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Karate Kid, The (1984)
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by brianorndorf

"The Class of 1984 welcomes a pipsqueak triumph"
5 stars

“The Karate Kid” holds a special spot in the prestigious summer movie Class of 1984. It was the sleeper sensation, free of Gremlins, Ghostbusters, and resistant to the Black Sleep of Kali, becoming a box office bear using a tried and true Hollywood tool that isn’t employed much these days: patient characterization. Perhaps a touch on the corny side and undeniably broad, “The Karate Kid” is a ridiculously rewarding drama that puts pure sincerity to marvelous use, inflating a mild underdog story into an inspiring tale of education and developing friendship.

Daniel LaRusso (Ralph Macchio) is having a difficult time adjusting to life in California after a cross-country relocation from New Jersey with his mother (Randee Heller). Discovering comfort in flirtations with classmate Ali (a wonderfully virginal Elisabeth Shue), Daniel finds his East Coast brashness and geeky body put to the test when bully Johnny (Reagan-era jerkwad extraordinaire, the amusing William Zabka) comes around, beating down the new kid with karate moves gathered from the Cobra Kai dojo and its wicked sensei, John Kreese (a menacing Martin Kove). To Daniel’s aid comes apartment handyman Mr. Miyagi (Noriyuki “Pat” Morita), who agrees to teach the battered teen the ways of karate through the repetition of household chores. While concentrating on building himself up for a critical karate tournament, Daniel finds an unexpected friendship with Miyagi that elevates the wounded spirits of both men.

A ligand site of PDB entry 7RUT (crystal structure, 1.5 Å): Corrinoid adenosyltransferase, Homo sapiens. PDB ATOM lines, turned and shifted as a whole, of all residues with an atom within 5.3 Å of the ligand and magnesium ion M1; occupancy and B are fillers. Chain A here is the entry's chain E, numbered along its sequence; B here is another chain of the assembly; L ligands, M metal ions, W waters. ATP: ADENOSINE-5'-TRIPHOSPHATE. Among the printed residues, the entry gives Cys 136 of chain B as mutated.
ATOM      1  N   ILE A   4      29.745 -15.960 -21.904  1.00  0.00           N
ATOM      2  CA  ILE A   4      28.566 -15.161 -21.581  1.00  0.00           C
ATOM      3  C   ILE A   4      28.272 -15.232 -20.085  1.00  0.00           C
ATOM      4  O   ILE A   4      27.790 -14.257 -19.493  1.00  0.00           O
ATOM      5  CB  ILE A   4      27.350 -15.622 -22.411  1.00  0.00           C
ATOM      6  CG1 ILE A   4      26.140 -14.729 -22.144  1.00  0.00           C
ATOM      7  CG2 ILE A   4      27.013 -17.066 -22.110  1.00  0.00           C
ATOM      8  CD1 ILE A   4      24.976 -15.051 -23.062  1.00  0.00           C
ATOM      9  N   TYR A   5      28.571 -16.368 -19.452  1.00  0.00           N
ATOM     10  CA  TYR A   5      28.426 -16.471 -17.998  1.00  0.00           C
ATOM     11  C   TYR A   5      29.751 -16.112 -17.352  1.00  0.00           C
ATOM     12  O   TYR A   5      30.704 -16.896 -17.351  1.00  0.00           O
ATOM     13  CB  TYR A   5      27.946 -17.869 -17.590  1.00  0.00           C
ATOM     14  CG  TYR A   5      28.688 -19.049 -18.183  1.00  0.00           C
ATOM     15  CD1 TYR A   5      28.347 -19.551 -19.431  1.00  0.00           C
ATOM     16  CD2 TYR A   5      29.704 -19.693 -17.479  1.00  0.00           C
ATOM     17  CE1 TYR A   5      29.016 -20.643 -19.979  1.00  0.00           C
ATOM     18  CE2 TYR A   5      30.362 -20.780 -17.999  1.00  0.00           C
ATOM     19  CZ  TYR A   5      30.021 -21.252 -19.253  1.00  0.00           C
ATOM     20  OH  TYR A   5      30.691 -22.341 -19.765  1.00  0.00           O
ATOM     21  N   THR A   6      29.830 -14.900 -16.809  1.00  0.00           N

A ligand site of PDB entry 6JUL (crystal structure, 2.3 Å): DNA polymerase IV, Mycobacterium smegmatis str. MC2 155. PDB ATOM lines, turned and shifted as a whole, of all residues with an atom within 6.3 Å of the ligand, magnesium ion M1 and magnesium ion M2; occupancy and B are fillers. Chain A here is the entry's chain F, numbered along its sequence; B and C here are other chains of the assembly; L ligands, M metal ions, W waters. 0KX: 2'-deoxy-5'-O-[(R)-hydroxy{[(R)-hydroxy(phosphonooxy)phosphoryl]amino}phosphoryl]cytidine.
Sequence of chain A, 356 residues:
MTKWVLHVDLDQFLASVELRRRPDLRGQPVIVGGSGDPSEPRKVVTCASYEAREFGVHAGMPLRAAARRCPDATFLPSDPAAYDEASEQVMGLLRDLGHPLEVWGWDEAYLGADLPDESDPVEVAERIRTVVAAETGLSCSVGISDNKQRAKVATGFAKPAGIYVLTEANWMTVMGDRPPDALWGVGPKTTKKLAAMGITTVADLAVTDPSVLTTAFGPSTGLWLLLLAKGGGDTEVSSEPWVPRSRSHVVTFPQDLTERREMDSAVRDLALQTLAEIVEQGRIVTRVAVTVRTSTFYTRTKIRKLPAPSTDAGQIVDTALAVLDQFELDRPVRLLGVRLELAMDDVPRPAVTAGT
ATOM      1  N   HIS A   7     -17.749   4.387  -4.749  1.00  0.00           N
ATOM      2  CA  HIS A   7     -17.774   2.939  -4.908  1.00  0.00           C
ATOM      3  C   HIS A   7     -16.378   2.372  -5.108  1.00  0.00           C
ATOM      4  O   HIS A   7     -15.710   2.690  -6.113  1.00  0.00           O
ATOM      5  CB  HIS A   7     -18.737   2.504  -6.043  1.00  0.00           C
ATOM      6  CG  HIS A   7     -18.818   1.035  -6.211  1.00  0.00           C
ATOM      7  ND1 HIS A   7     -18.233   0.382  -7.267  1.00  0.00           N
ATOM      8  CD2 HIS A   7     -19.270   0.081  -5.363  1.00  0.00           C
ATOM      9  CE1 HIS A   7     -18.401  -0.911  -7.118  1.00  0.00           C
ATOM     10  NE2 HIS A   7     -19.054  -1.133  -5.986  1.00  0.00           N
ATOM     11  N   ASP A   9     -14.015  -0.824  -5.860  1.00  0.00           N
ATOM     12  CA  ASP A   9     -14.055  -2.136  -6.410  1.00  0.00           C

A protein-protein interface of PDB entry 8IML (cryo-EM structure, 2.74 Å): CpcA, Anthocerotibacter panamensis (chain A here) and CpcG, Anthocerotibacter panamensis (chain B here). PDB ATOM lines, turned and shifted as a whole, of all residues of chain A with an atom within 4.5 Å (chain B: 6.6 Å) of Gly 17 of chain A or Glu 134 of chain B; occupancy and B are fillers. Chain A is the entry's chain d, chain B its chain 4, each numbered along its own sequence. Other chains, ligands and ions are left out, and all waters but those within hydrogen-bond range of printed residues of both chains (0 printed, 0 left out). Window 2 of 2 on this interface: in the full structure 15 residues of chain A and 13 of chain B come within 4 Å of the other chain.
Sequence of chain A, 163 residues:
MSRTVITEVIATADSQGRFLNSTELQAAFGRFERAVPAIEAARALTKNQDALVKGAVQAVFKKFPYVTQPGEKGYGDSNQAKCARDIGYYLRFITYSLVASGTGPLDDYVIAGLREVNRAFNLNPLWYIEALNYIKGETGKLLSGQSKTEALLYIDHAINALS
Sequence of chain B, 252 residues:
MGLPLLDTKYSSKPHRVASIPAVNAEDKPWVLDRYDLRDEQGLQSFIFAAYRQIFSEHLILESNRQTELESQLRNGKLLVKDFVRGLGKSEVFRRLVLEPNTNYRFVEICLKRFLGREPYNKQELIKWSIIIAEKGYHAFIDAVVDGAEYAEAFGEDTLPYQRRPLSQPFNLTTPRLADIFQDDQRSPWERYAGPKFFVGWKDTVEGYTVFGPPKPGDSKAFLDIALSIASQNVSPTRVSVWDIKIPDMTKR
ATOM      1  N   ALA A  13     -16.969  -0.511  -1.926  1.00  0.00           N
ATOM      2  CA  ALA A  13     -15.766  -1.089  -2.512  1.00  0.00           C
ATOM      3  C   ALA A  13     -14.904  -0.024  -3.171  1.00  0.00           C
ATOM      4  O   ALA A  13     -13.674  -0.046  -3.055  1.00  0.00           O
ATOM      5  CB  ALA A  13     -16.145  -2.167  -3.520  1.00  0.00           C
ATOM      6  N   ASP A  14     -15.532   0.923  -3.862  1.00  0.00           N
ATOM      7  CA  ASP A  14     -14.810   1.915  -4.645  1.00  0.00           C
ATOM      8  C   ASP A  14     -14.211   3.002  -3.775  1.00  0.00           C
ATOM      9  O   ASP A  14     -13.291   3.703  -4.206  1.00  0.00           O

Director John G. Avildsen had already been down this road once before, with 1976’s “Rocky.” Perhaps the ultimate underdog story, “Rocky” cemented a formula that many films would come to imitate, and while derivative, “The Karate Kid” is perhaps the finest riff on the Sylvester Stallone classic that’s come along thus far, with Avildsen expertly working his considerable hindsight, branding a new, unlikely hero in Daniel LaRusso.

Written by Robert Mark Kamen, “The Karate Kid” is primarily fueled by the conflicted heart of the 1980’s teen, as Daniel isn’t just dodging bullies, but trying to win the approval of a suburban princess, deal with his ambitious mother, and figure out Miyagi’s secretive karate instruction. Kamen and Avildsen refuse to burn through the conflicts to please the target demographic; instead, “The Karate Kid” winds leisurely, developing Daniel as a young man struggling to find his center while his whole life has been disrupted. These torrents of emotions and urges are beautifully realized by Macchio, who infuses the character with sensitivity, some Joisey nerve, and hormonal bewilderment while rocking a perfectly pipsqueak frame. Not a centerfold or a dreamboat, Macchio is perfectly cast in the demanding role, creating a relatable character of torment and longing, while still tending to the shrill parts of the teen character that bring the ‘80s into clear view.